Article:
Walking in the glen

I went off with Gordon and Bruce the greyhound (with his head stuck out the car window as usual) to Roslyn, just outside Edinburgh, for a good wander around the woodland walk around the glen, then up to the remains of Roslyn Castle and finally a walk past Roslyn Chapel.

Starting from the carpark down in the glen, we crossed the river and started up the steep slopes. The greenery you can see all over the hillside is not grass – it’s wild garlic, masses and masses of wild garlic. The entire area is virtually carpeted with garlic plants and even early in the year like now you can smell the pungent aroma – another month or two and it will be much stronger. There’s more garlic here than every Italian and French restaurant in the whole of Edinburgh combined.

After walking up the steep, wooded slopes, ducking low branches and clambering over roots and moss-covered rocks and fallen trees we came to the bass of Roslyn Castle and decided to do a circuit. This is the approach to the stone bridge linking the road to the castle.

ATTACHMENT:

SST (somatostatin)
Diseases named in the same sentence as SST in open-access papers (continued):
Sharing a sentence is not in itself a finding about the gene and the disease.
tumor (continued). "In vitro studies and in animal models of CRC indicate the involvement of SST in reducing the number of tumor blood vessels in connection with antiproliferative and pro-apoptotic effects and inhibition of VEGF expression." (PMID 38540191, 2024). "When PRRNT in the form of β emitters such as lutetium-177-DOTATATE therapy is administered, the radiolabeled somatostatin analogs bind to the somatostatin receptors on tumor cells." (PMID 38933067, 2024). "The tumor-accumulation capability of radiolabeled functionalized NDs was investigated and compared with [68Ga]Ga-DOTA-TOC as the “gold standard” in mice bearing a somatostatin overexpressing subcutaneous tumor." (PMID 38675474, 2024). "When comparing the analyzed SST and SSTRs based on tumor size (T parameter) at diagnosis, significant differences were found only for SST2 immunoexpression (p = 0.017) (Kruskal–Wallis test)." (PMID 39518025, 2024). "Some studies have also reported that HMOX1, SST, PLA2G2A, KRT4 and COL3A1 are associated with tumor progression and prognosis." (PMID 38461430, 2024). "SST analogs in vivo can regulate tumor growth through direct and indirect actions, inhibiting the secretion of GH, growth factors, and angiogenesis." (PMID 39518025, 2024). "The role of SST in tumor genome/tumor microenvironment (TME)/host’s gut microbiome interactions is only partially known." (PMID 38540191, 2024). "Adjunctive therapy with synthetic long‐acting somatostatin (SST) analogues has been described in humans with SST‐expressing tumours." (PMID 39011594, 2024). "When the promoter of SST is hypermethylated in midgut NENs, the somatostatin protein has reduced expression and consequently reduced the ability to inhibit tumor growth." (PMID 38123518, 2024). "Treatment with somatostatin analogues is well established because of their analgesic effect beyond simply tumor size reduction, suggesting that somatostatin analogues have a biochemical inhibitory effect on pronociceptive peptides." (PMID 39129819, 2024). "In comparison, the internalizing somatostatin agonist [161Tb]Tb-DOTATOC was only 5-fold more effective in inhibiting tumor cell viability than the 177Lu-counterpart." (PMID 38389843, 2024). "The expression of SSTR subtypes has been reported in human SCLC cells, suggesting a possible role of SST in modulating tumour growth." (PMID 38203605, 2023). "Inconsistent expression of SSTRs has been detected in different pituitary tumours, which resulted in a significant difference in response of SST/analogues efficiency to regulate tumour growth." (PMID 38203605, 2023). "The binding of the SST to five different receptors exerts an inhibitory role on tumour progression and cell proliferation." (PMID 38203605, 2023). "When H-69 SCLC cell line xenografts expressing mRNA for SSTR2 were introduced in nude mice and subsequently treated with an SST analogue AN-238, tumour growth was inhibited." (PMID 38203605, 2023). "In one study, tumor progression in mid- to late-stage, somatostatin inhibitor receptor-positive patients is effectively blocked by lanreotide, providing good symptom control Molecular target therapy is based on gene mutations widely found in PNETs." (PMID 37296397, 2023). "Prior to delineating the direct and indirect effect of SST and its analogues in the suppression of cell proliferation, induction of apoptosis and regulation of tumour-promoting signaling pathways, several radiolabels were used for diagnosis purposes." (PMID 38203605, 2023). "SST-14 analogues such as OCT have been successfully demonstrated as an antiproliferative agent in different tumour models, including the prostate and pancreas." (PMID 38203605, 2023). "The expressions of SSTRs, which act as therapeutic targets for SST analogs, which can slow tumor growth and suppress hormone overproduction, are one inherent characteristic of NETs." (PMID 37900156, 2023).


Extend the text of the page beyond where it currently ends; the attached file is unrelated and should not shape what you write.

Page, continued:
Looking up towards the bridge above us; this doesn’t really do the sense of scale justice, it is a fair old drop from up there, then on the far side yet another drop down to a low river valley where you can see walls of stone eaten out by millennia of water erosion.

On the other side of the stone bridge, looking up; I love the way some of the base stones are just huge boulders with the edges trimmed by stonemasons, then higher up the structure is of more conventional stone blocks cut to shape. Looks several stories up on the left and you will see glass and curtains – this part is still occupied and we’ll come round to it in a moment

Roslyn has quite a history, including being attacked by Oliver Cromwell; old warty face stabled his horses in nearby Roslyn Chapel to show his disregard, although at least he didn’t destroy the chapel. Much further back Sir William Wallace has associations with the castle and further along the forest walk than we went today is Wallace’s Cave. All across Scotland there are sites named for Wallace and associated with folk tales of our hero – I grew up near Wallace’s Well on the outskirts of Glasgow and used to cycle to it, it’s supposedly the spot where he was betrayed to the English and finally captured to meet a gruesome end. There are far fewer such places now, but they still number in their hundreds, probably a hangover from a pre-literate time when the common folk wanted to remember their hero and so named spots for them and associated them forever after with a tree, a rock, a cave, a well… It may also derive from a deeper, older Celtic heritage and the association of the hero with the land itself.

Reached the summit now and this looks very much like a lovely old Scottish rural cottage, doesn’t it? Actually this is the top of the building you saw earlier – the back of this drops down several stories as you saw two pictures back; quite deceiving from this angle though, isn’t it?